International Guidelines on Human Rights and Drug Policy

1.1 Prevention

Children have the right to receive accurate and objective information about drugs and drug-related harm, the right to protection from harmful misinformation, and the right to privacy.

In accordance with this right, States should:

i. Undertake evidence-based and human rights-compliant prevention measures, including in schools.

ii. Avoid excluding children from school due to risk-taking behaviours and take measures to ensure their access to education.

iii. Avoid random drug testing, sniffer dogs, and strip searches in schools.


The Committee on the Rights of the Child has repeatedly called on States to put in place effective drug prevention measures pursuant to the Convention on the Rights of the Child, including in schools.627 Scare tactics and misinformation are counterproductive and should not be employed,628 which is why the Committee consistently calls for ‘accurate and objective’ information.629 The UN General Assembly Special Session 2016 Outcome Document also requests that States take practical prevention measures for children and youth by providing ‘accurate information’.630 The UN Office on Drugs and Crime has developed international prevention standards that incorporate key ethical considerations and a review of the evidence.631 These have been endorsed by the Commission on Narcotic Drugs.632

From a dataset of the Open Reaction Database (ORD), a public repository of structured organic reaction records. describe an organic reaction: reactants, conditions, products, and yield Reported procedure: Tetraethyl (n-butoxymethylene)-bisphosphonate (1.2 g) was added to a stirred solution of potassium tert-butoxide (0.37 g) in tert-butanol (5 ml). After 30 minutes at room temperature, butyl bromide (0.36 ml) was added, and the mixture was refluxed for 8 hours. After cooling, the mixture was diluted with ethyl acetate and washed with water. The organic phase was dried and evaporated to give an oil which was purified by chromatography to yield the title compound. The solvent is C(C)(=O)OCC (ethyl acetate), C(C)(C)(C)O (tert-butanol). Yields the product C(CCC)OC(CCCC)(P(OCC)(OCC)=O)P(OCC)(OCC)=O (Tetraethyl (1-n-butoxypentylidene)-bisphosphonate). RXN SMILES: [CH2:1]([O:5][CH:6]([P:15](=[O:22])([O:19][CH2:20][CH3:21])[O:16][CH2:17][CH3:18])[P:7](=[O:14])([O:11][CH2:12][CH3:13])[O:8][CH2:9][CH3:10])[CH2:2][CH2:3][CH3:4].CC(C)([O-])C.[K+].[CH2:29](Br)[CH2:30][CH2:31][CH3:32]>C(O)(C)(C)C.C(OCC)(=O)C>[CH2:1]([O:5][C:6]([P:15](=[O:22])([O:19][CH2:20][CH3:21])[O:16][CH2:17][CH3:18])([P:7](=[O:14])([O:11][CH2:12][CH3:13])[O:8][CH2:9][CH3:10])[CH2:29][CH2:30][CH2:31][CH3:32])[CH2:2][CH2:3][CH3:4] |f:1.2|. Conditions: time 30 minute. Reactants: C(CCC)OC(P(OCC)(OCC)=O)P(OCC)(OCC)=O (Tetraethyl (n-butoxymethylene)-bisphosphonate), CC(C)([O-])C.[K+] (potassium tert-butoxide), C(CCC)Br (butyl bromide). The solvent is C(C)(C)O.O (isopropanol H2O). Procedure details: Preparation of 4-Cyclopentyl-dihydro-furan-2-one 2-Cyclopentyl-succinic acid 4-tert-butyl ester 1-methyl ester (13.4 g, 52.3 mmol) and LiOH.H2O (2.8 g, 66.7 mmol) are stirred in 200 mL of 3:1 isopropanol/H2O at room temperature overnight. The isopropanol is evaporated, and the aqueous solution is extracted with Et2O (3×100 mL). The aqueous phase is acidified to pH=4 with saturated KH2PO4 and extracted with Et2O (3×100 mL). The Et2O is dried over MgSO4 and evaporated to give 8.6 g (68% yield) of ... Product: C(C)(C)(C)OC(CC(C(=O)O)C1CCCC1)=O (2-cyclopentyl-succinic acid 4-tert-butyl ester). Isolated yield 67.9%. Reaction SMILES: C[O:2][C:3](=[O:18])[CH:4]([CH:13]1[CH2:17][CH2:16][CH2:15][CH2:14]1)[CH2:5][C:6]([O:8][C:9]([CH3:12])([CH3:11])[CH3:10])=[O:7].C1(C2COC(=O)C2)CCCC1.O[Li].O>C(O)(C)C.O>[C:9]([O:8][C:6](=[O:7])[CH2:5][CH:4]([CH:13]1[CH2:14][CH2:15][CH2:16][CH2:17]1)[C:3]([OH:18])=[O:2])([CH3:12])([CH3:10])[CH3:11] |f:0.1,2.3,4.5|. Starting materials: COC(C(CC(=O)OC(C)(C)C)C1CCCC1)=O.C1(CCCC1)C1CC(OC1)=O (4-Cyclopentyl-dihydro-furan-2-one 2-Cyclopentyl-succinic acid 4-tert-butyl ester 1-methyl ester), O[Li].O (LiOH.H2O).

Random school drug testing is ineffective and is therefore an unwarranted infringement of children’s right to privacy under the Convention on the Rights of the Child.633 The UN Office on Drugs and Crime’s prevention standards recommend avoiding such testing.634 Given the absence of evidence of effectiveness of the use of sniffer dogs, this too should be avoided on the same rights-based grounds. Strip searches, meanwhile, have been found to be an unconstitutional violation of the right to privacy in some jurisdictions.635

Children have the right to education under the Convention on the Rights of the Child.636 Retention in school is an important form of protection from a range of health harms, while exclusion from school has been identified as a risk factor for the initiation or escalation of drug use.